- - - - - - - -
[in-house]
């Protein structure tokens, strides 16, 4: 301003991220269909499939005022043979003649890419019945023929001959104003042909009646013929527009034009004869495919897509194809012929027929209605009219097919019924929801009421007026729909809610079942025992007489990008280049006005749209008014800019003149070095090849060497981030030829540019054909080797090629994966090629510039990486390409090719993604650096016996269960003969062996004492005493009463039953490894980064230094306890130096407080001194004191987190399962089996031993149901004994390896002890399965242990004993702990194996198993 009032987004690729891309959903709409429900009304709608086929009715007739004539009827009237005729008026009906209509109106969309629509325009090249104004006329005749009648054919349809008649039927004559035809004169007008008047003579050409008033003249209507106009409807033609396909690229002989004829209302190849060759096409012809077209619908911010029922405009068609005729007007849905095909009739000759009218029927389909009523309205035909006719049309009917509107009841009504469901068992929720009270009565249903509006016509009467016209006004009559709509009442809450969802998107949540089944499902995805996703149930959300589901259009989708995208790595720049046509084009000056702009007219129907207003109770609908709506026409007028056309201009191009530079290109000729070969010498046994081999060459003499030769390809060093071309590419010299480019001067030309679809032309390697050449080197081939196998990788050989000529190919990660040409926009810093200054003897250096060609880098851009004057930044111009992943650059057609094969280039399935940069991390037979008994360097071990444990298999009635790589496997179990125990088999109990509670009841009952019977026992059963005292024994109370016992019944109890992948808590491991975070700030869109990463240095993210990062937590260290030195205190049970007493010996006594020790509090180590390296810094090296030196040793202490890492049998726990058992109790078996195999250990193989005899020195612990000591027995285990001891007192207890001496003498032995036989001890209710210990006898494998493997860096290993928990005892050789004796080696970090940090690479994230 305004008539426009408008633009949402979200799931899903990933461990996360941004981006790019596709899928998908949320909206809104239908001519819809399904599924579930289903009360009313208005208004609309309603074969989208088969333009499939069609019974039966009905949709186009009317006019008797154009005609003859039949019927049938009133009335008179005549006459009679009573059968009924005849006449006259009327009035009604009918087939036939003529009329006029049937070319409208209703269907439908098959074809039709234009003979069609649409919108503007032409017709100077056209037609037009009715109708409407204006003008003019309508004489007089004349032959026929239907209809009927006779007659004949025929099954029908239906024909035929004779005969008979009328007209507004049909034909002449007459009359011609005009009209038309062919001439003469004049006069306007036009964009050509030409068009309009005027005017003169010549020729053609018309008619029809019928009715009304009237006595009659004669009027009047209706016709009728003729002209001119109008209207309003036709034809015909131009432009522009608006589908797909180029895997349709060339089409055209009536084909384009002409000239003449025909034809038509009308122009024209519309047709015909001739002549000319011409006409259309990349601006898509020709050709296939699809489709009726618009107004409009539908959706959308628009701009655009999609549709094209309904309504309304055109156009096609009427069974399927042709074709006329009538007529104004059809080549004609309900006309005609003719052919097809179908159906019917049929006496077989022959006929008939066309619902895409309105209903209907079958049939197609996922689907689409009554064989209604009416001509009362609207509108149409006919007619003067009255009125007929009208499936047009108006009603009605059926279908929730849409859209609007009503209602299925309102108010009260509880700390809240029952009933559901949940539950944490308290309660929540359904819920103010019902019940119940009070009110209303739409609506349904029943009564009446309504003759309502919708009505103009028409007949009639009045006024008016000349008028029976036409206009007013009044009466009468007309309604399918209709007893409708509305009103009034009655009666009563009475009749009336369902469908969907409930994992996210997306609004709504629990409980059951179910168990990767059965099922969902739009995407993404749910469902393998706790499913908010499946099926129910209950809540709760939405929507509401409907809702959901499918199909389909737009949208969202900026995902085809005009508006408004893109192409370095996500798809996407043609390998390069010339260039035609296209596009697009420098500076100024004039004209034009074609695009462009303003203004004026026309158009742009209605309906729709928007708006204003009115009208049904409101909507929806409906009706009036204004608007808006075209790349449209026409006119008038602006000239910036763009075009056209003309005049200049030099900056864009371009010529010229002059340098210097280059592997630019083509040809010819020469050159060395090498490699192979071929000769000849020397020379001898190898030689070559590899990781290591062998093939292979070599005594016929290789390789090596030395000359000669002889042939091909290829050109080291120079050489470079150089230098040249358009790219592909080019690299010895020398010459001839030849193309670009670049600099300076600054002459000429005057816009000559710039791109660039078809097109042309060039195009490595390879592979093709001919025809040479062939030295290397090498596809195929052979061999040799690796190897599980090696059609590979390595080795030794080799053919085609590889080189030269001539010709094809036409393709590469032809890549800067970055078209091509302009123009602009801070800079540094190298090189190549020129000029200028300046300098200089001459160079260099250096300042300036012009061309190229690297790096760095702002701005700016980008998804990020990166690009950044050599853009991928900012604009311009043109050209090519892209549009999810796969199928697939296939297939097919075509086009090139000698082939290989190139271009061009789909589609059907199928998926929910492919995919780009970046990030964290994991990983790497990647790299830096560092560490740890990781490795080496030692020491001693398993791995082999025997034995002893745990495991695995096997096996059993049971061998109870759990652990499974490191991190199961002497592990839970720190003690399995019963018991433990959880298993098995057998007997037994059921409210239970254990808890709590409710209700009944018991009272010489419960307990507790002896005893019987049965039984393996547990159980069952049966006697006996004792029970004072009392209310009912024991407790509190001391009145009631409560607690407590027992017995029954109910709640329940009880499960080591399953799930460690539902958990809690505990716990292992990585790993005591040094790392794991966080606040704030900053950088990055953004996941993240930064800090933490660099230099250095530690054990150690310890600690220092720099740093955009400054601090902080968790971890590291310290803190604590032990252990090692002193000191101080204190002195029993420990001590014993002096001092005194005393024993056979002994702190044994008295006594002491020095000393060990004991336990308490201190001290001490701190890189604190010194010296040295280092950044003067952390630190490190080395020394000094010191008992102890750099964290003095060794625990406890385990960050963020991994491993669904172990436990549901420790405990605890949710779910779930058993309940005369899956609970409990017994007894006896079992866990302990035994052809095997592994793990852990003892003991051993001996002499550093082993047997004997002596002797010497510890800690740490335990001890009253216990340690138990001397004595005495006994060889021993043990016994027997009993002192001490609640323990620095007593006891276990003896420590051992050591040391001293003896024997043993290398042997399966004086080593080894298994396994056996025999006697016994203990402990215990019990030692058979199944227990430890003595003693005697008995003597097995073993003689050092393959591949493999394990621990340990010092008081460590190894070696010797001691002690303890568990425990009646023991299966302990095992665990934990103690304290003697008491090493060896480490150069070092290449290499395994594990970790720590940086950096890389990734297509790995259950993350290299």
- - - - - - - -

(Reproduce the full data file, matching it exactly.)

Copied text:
[in-house]
């Protein structure tokens, strides 16, 4: 301003991220269909499939005022043979003649890419019945023929001959104003042909009646013929527009034009004869495919897509194809012929027929209605009219097919019924929801009421007026729909809610079942025992007489990008280049006005749209008014800019003149070095090849060497981030030829540019054909080797090629994966090629510039990486390409090719993604650096016996269960003969062996004492005493009463039953490894980064230094306890130096407080001194004191987190399962089996031993149901004994390896002890399965242990004993702990194996198993 009032987004690729891309959903709409429900009304709608086929009715007739004539009827009237005729008026009906209509109106969309629509325009090249104004006329005749009648054919349809008649039927004559035809004169007008008047003579050409008033003249209507106009409807033609396909690229002989004829209302190849060759096409012809077209619908911010029922405009068609005729007007849905095909009739000759009218029927389909009523309205035909006719049309009917509107009841009504469901068992929720009270009565249903509006016509009467016209006004009559709509009442809450969802998107949540089944499902995805996703149930959300589901259009989708995208790595720049046509084009000056702009007219129907207003109770609908709506026409007028056309201009191009530079290109000729070969010498046994081999060459003499030769390809060093071309590419010299480019001067030309679809032309390697050449080197081939196998990788050989000529190919990660040409926009810093200054003897250096060609880098851009004057930044111009992943650059057609094969280039399935940069991390037979008994360097071990444990298999009635790589496997179990125990088999109990509670009841009952019977026992059963005292024994109370016992019944109890992948808590491991975070700030869109990463240095993210990062937590260290030195205190049970007493010996006594020790509090180590390296810094090296030196040793202490890492049998726990058992109790078996195999250990193989005899020195612990000591027995285990001891007192207890001496003498032995036989001890209710210990006898494998493997860096290993928990005892050789004796080696970090940090690479994230 305004008539426009408008633009949402979200799931899903990933461990996360941004981006790019596709899928998908949320909206809104239908001519819809399904599924579930289903009360009313208005208004609309309603074969989208088969333009499939069609019974039966009905949709186009009317006019008797154009005609003859039949019927049938009133009335008179005549006459009679009573059968009924005849006449006259009327009035009604009918087939036939003529009329006029049937070319409208209703269907439908098959074809039709234009003979069609649409919108503007032409017709100077056209037609037009009715109708409407204006003008003019309508004489007089004349032959026929239907209809009927006779007659004949025929099954029908239906024909035929004779005969008979009328007209507004049909034909002449007459009359011609005009009209038309062919001439003469004049006069306007036009964009050509030409068009309009005027005017003169010549020729053609018309008619029809019928009715009304009237006595009659004669009027009047209706016709009728003729002209001119109008209207309003036709034809015909131009432009522009608006589908797909180029895997349709060339089409055209009536084909384009002409000239003449025909034809038509009308122009024209519309047709015909001739002549000319011409006409259309990349601006898509020709050709296939699809489709009726618009107004409009539908959706959308628009701009655009999609549709094209309904309504309304055109156009096609009427069974399927042709074709006329009538007529104004059809080549004609309900006309005609003719052919097809179908159906019917049929006496077989022959006929008939066309619902895409309105209903209907079958049939197609996922689907689409009554064989209604009416001509009362609207509108149409006919007619003067009255009125007929009208499936047009108006009603009605059926279908929730849409859209609007009503209602299925309102108010009260509880700390809240029952009933559901949940539950944490308290309660929540359904819920103010019902019940119940009070009110209303739409609506349904029943009564009446309504003759309502919708009505103009028409007949009639009045006024008016000349008028029976036409206009007013009044009466009468007309309604399918209709007893409708509305009103009034009655009666009563009475009749009336369902469908969907409930994992996210997306609004709504629990409980059951179910168990990767059965099922969902739009995407993404749910469902393998706790499913908010499946099926129910209950809540709760939405929507509401409907809702959901499918199909389909737009949208969202900026995902085809005009508006408004893109192409370095996500798809996407043609390998390069010339260039035609296209596009697009420098500076100024004039004209034009074609695009462009303003203004004026026309158009742009209605309906729709928007708006204003009115009208049904409101909507929806409906009706009036204004608007808006075209790349449209026409006119008038602006000239910036763009075009056209003309005049200049030099900056864009371009010529010229002059340098210097280059592997630019083509040809010819020469050159060395090498490699192979071929000769000849020397020379001898190898030689070559590899990781290591062998093939292979070599005594016929290789390789090596030395000359000669002889042939091909290829050109080291120079050489470079150089230098040249358009790219592909080019690299010895020398010459001839030849193309670009670049600099300076600054002459000429005057816009000559710039791109660039078809097109042309060039195009490595390879592979093709001919025809040479062939030295290397090498596809195929052979061999040799690796190897599980090696059609590979390595080795030794080799053919085609590889080189030269001539010709094809036409393709590469032809890549800067970055078209091509302009123009602009801070800079540094190298090189190549020129000029200028300046300098200089001459160079260099250096300042300036012009061309190229690297790096760095702002701005700016980008998804990020990166690009950044050599853009991928900012604009311009043109050209090519892209549009999810796969199928697939296939297939097919075509086009090139000698082939290989190139271009061009789909589609059907199928998926929910492919995919780009970046990030964290994991990983790497990647790299830096560092560490740890990781490795080496030692020491001693398993791995082999025997034995002893745990495991695995096997096996059993049971061998109870759990652990499974490191991190199961002497592990839970720190003690399995019963018991433990959880298993098995057998007997037994059921409210239970254990808890709590409710209700009944018991009272010489419960307990507790002896005893019987049965039984393996547990159980069952049966006697006996004792029970004072009392209310009912024991407790509190001391009145009631409560607690407590027992017995029954109910709640329940009880499960080591399953799930460690539902958990809690505990716990292992990585790993005591040094790392794991966080606040704030900053950088990055953004996941993240930064800090933490660099230099250095530690054990150690310890600690220092720099740093955009400054601090902080968790971890590291310290803190604590032990252990090692002193000191101080204190002195029993420990001590014993002096001092005194005393024993056979002994702190044994008295006594002491020095000393060990004991336990308490201190001290001490701190890189604190010194010296040295280092950044003067952390630190490190080395020394000094010191008992102890750099964290003095060794625990406890385990960050963020991994491993669904172990436990549901420790405990605890949710779910779930058993309940005369899956609970409990017994007894006896079992866990302990035994052809095997592994793990852990003892003991051993001996002499550093082993047997004997002596002797010497510890800690740490335990001890009253216990340690138990001397004595005495006994060889021993043990016994027997009993002192001490609640323990620095007593006891276990003896420590051992050591040391001293003896024997043993290398042997399966004086080593080894298994396994056996025999006697016994203990402990215990019990030692058979199944227990430890003595003693005697008995003597097995073993003689050092393959591949493999394990621990340990010092008081460590190894070696010797001691002690303890568990425990009646023991299966302990095992665990934990103690304290003697008491090493060896480490150069070092290449290499395994594990970790720590940086950096890389990734297509790995259950993350290299």